Edward Hopper, Morning Sun © Columbus Museum of Art, Ohio

Edward Hopper, Morning Sun, 1952, Huile sur toile, 71,4 x 101,9 cm, Columbus Museum of Art, Ohio : Howald Fund Purchase 1954.031, © Columbus Museum of Art, Ohio

Edward Hopper, Night shadows © Philadelphia museum of art

Edward Hopper, Night shadows, 1921, Gravure, 17,5 x 21 cm, Philadelphia Museum of Art : Purchased with theThomas Skelton Harrison Fund, 1962, © Philadelphia museum of art

Edward Hopper, Girlie show © Private Collection / The Bridgeman Art Library

Edward Hopper, Girlie show, 1941, Huile sur toile, 81,3 x 96,5 cm, Collection de Fayez Sarofim, © Private Collection / The Bridgeman Art Library

The reasons for Edward Hopper’s success

Why Hopper? The reasons for Edward Hopper’s success

Edward Hopper (1882-1967) created images which are at once obvious and enigmatic in figurative and social painting.

Edward Hopper’s paintings have an interpretative connotation of places, objects and humans which is intentional and questions the viewer. Each of them contains images of silence, solitude, desire and (erotic) frustration, which are worrying, neurotic and nervous. His technique is worrying. He represents all of America from the turn of the 20th century to the 1960s, the lost America which desired a personal identity and an identity in relation to France. 

The first reason for his success: For Hopper, art is primarily about transposition, but not metamorphosis. He was against surrealism and abstraction. He ended up in a figurative style of painting. He transposed his own personal affections to the level of an entire population. His painting is collective and social. 

Secondly, he demanded an intimate and highly personal style of painting, and when transposition, intimacy and a people were combined, it was a success. This was his success.

The neutral vision (objective: dominated by the object which imposes itself) and the vision of a voyeur, worrying and worried: calm. This personal vision (driven by feelings and personal psychology) was close to that of many American artists between the turn of the 20th century and the Second World War. He raised the question of domestic painting. He had a profoundly photographic and cinematic vision and was very close to American detective novels, thrillers and American cinema. He both watched it and created it. He would have an enormous influence on Hitchcock’s films. It corresponds to a vision of America as seen by America.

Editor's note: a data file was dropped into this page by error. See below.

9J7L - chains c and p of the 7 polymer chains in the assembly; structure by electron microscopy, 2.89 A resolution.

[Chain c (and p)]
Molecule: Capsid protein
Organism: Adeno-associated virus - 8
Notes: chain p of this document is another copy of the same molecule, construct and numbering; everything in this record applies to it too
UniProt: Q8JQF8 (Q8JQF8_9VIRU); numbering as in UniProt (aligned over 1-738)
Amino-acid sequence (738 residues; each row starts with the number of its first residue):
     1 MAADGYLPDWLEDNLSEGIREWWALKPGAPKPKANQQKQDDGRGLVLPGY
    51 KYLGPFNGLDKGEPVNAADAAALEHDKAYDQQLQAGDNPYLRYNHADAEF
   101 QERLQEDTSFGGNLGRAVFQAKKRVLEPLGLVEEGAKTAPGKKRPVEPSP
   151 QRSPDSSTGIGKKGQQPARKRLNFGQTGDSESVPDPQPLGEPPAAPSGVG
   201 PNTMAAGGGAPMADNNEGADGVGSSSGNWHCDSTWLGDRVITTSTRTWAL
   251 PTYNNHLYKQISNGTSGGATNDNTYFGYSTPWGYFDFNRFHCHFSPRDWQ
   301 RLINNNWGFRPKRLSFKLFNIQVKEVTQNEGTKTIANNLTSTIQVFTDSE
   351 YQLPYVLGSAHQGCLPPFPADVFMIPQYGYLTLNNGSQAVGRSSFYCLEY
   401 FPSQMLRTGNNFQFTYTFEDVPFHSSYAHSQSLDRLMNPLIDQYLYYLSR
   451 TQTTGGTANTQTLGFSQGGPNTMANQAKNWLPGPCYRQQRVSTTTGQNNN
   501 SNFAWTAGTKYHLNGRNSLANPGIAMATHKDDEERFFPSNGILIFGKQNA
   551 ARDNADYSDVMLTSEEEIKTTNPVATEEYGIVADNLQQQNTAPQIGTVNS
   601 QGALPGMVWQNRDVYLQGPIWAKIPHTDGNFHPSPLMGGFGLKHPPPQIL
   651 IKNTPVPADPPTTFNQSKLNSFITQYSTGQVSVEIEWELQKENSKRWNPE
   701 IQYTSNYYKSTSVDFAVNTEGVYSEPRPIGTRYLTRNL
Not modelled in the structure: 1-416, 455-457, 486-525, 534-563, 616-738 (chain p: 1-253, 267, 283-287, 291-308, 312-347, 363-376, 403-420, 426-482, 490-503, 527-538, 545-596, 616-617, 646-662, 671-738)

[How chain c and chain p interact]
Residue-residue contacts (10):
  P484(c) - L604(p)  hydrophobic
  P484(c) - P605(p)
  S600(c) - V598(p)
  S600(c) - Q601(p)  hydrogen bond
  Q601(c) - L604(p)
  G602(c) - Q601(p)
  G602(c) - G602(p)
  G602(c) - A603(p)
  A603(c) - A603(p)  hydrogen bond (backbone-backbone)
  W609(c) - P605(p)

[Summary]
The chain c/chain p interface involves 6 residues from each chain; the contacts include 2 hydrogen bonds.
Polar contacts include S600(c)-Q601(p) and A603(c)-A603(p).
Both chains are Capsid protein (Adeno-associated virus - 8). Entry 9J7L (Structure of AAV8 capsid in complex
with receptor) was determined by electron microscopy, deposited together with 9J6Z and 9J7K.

The second reason for his success

- He did not yet have his cultural knowledge, (the Armory Show in 1913 was a triumph, due to the scandal of the European avant-garde’s art). Edward Hopper took part.                                            

- He experienced an unprecedented “depression” during the 1920s/1930s, he represented the middle class, a “provincial” America left behind by its own modernity in the crisis of the 1930s  (this is the reason that he moves us today, as this is our environment). 

- Edward Hopper was very well known during his lifetime, from the age of forty onwards he had many exhibitions (represented the United States at the Venice Biennale).  

His works were widely distributed, watercolours, advertisements and magazine covers (illustrations). He is very well represented at the Whitney Museum: this museum in the eastern United States has 250 000 works left by his wife Josephine in her will. 

Edward Hopper’s painting was about identity, with images seen and reproduced in American films of his day. 

Hopper was a member of an American school, the studio of Robert Henri at the New York Art School, the founder of the Ashcan School, a school of miserabilism and sadness. Robert Henri was influenced by the painting of the French artists Courbet and Manet, and by Vélasquez and Rembrandt, the 17th century realist. Hopper was trained within this school and quickly distinguished himself from it with colour. He would have an enormous influence on pop art. Warhol and the British artists admired him because he promoted the meaning of life, signs along the way… 

Hopper’s depictions of his stays in Paris give rise to a comparison of his paintings with Félix Vallotton, whose mindset was similar to Hopper’s. The comparison is a good one, because his works are hard, ironic and erotic. Hopper judged them with a certain acrimony and criticism. 

The second aspect which greatly interested Hopper was the theatre. Degas had a great influence on him, because he depicted scenes from the theatre from unconventional perspectives. The world would become a dramatic one, in which there would be no heroes or protagonists. Hopper is intimately anonymous. 

“Maybe I am not very human. What I wanted to do was paint sunlight on the side of a house.”


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